|Given Name(s)||Last Name|
Soundex, Part I
Editor's Note: This article is the first in a two-part series. Read Part II.
A rose by any other name may smell just as sweet, but it's going to be difficult to find in an index. The same is true with the names of various family members. Roses and other flowers have guides to assist in determining names and their proper spelling. It's not so with ancestors.
The Soundex is one indexing procedure that attempts to work around name variations. Like any index, it will have limitations and drawbacks. Since some passenger lists and many federal population census records since 1880 have Soundex indexes, a working knowledge of the system is necessary for the family historian. Some online databases even offer a Soundex search option. So being clueless about Soundex is not a good idea.
The gentle researcher asks, "But isn't Soundex where you have to code numbers?"
Yes. A name like Nowell has a Soundex code of N400.
The gentle researcher responds, "So why should I bother? There are Web sites that will do it for me. I donít need to bother with learning the minutia of this algorithm. It just clogs my brain."
Yes, there are sites that will determine the Soundex code for a name. These sites can save time and reduce errors in code creation. While it's no longer necessary to code each surname by hand, knowing how surnames are coded will make you a better user of Soundexes (just like knowing how to add, subtract, multiply, and divide still comes in handy in this calculator age). There's always the chance the Soundex conversion program or Web site you are using could contain glitches. And the original Soundexers did not use computer algorithms to determine the Soundex code; they did it by hand and hence were not always consistent. A type-it-in-and-get-the-code box is great, but it will not troubleshoot for you when things do not work.
Soundex codes are based upon sounds. Names having similar pronunciations are ideally assigned the same code, a series of four characters. The first character is the surname's initial letter. The second three characters are numbers based upon the other letters of the surname. The three numbers are coded according to the following relation:
2= C, S, K, G, J, Q, X, Z
3= D, T
5= M, N
Saying the letters aloud makes the groups a little easier to see (er, hear) how Soundex groups similar-sounding letters together. Vowels and the letters H, Y, and W are ignored. Letters of the name are converted until three numbers have been assigned. Double letters are coded as if they appeared singly.
Names that do not generate enough numbers for a Soundex code have zeroes to complete the assignment. My surname Neill is coded as N400. The "N" comes from the first letter. The E and I are not coded. The LL is only coded once as "4" (because the Ls are adjacent to each other). Zeroes are used to complete the assignment.
Additionally, any two adjacent letters that have the same number assignment are coded only once, even if the letters are different. For example, the surname Brodt codes as B630. The "B" is for the initial letter of the surname. The R would result in the "6," and the DT would only be coded one time, as both letters appear in the listing for "3." If you think about how the name is spoken, the DT at the end usually results in just one sound coming from your mouth, hence one number for the D and the T.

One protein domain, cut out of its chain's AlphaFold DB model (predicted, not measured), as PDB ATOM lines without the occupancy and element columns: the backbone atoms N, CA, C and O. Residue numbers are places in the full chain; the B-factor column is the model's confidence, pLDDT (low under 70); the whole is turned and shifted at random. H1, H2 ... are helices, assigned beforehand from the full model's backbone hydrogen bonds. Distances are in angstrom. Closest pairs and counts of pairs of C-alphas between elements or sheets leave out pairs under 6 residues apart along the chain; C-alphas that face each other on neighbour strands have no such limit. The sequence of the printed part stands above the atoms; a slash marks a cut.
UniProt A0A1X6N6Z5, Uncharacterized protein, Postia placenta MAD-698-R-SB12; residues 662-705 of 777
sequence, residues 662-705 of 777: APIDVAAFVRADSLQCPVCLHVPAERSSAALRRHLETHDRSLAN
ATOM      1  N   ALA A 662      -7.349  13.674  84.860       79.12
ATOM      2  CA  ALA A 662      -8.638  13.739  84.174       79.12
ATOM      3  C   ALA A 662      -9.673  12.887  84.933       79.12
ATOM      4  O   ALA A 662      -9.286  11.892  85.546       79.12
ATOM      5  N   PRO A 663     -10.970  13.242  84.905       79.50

What types of spelling variants does Soundex catch?
All have T631 as their Soundex code.
If they sound alike, do they always have the same Soundex? Not necessarily.
Think about Neigh and Nay. Neigh would have Soundex code N200. Nay would have Soundex code N000 (because there are no letters to code after the N). In this case, the silent G in Neigh gets a code number.
How does this actually create an index? It is different from other indexes genealogists use. For microfilmed Soundexes, the name and other identifying information is usually put on a card with the Soundex code at the top of the card. The organization of the cards can be confusing at first.
Most other print or microfilmed indexes are similar to a phone book. Individuals are indexed first by last name and then by first name. The phone book is so ubiquitous that the organization seems obvious. The Soundex cards are placed in an index differently. The cards are sorted initially not by last name, but by Soundex number. Ideally, all cards with the same Soundex code are grouped together. Then the cards are sorted by the individualís first name.
If I'm looking for Samuel Neill in a Soundex, I go to the N400 portion of the index. The cards within this section may be arranged as:
It looks a little bit confusing since the surnames are not in strict alphabetical order. They are not supposed to be. The surnames all code out to N400, and the cards are sorted by first name (not surname).
Does it all work perfectly? In a word, no. When a Soundex helps you find someone, it's wonderful, but it doesnít always work. Next week's article will discuss some of the drawbacks, difficulties, and limitations of the Soundex. And believe me, theyíre out there.
Online Soundex Converters
Michael John Neill, is the Course I Coordinator at the Genealogical Institute of Mid America (GIMA) held annually in Springfield, Illinois, and is also on the faculty of Carl Sandburg College in Galesburg, Illinois. Michael is the Web columnist for the FGS FORUM and is on the editorial board of the Illinois State Genealogical Society Quarterly. He conducts seminars and lectures on a wide variety of genealogical and computer topics and contributes to several genealogical publications, including Ancestry Magazine and Genealogical Computing.
© Copyright 2000, MyFamily.com.
Beyond the Index-Michael John Neill
Michael John Neill's articles from the Ancestry Daily News